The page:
Costs borne by Arsenal Holdings, amounted to £1,298,000. The loss on recorded return for Arsenal Ladies was £54,000, plus of course the £1,298,000 included in the Arsenal Holdings.

    Salaries using best estimates with Man City and Chelsea Ladies, plus Arsenal Broadband plus Salary Trends in the U.K.

    I would suggest the average salary would be £40,000 per annum for the 29 employees?

    Total turnover acknowledged for Arsenal Ladies was £277,000, comprising distribution from the competitions £80,000, Grants £57,000 and Other Income ££107,000.

    It is obvious, the ladies football side, needs a regular TV exposure.

    Keep banging the drum, Andrew.

  • omgarsenal

    Leon….Gord meant that the sweet Fa were ¨hoping that……¨Not Gord hoping. That is what one gets by starting a sentence with an unspecified verb (who is hoping?)…

  • Leon

    Right, I get it now.

  • Gord

    About 25 miles from Dawson Creek, is the community of Tomslake. Nominally a German-Canadian community, originally it largely consisted of people of the Sudeten (former Czechoslovakia). Football was a well practised past time there, and some of the players from Tomslake, along with some school teachers in Dawson Creek, often played against or for teams in Edmonton (600km away). They came to Canada just a little before WW-II formally started.

    Many years later, I moved to Dawson Creek to enter high school. One of the girls in my grade (who was from Tomslake) went on to be on the Canadian National Team for 7 years. She has been coaching university soccer (football) for a long time since she quit playing. At one point, I had 3 of her (younger) brothers as room-mates.

    At one point, she played for a team called “Angels’ in Edmonton. I often watched or heard of games where Angels played U18 mens teams. Friendlies. Typically, the U18 mens team lost. Some of the women on Angels in these games were not a heck of a lot older than 18 themselves.

    But, this is Canada. So it must all be BS, right Leon?

  • para

    I used to think that women and men were completely separate in their “sensible” allowed activities.

    It is clear there are differences that have to be taken into account so as not to cause damage.

    But i have realised that the genetics of humans is so messed up that we do have a spectrum of sexes ranging from female to male and the distinction between male and female is often blurred in many cases, however minute.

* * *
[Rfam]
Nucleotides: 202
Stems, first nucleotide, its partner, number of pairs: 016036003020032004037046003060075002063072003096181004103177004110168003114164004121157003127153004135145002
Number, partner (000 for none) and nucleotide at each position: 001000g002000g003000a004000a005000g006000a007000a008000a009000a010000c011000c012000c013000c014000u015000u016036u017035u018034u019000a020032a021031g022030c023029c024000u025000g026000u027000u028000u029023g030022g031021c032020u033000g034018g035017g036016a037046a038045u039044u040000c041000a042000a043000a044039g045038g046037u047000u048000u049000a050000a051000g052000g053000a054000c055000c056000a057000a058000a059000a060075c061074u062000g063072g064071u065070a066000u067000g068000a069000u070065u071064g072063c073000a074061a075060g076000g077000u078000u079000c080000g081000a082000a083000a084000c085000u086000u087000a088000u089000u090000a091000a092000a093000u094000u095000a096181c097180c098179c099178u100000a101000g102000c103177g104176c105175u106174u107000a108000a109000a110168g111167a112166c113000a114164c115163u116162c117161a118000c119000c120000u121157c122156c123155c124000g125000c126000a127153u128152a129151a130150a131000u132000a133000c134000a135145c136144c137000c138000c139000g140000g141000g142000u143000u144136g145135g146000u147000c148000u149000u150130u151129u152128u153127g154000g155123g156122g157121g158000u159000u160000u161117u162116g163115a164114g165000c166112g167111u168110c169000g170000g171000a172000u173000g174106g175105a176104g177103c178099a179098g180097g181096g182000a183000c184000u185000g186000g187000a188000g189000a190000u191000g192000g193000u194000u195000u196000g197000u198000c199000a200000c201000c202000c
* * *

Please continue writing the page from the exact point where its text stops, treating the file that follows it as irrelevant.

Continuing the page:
So it would be silly to stop a female who wants to play football, we just do not know what effect genetics is having on them.

  • Leon

    Sorry Gord, I misunderstood the last sentence in your first post. Thought it was you yourself who wanted the end of women’s football.
    Don’t know about BS in Canada though. It’s the same the world over isn’t it?

  • Leon

    Having said that, why would the FA want women’s football to fail?

  • Norman14

    There’s more to this story than meets the eye.

    Notts County Ladies was originally the very well supported Lincoln City Ladies.

    A former Lincoln City Chairman, Ray Trew, took over Notts County Football Club, and, with the assistance of the FA, managed to convince everybody that the ladies team would be better off financially, by moving it lock, stock and barrel, to Notts Country. So thats what happened. Unfortunately, Mr Trew’s takeover of Notts County was not profitable at all, and eventually, he got out of the club.

    This whole scenario needs investigation, but because it involves two relatively small clubs in Lincoln and Notts County, and the fact that it is the ladies team that has been scrapped, I doubt anybody will take much notice.

    The obvious solution would be for the FA to facilitate a move of the ladies team back to Lincoln City, who are currently cash rich, thanks to their FA Cup run; have substantial investment, and have, of course, just been promoted back to the Football League.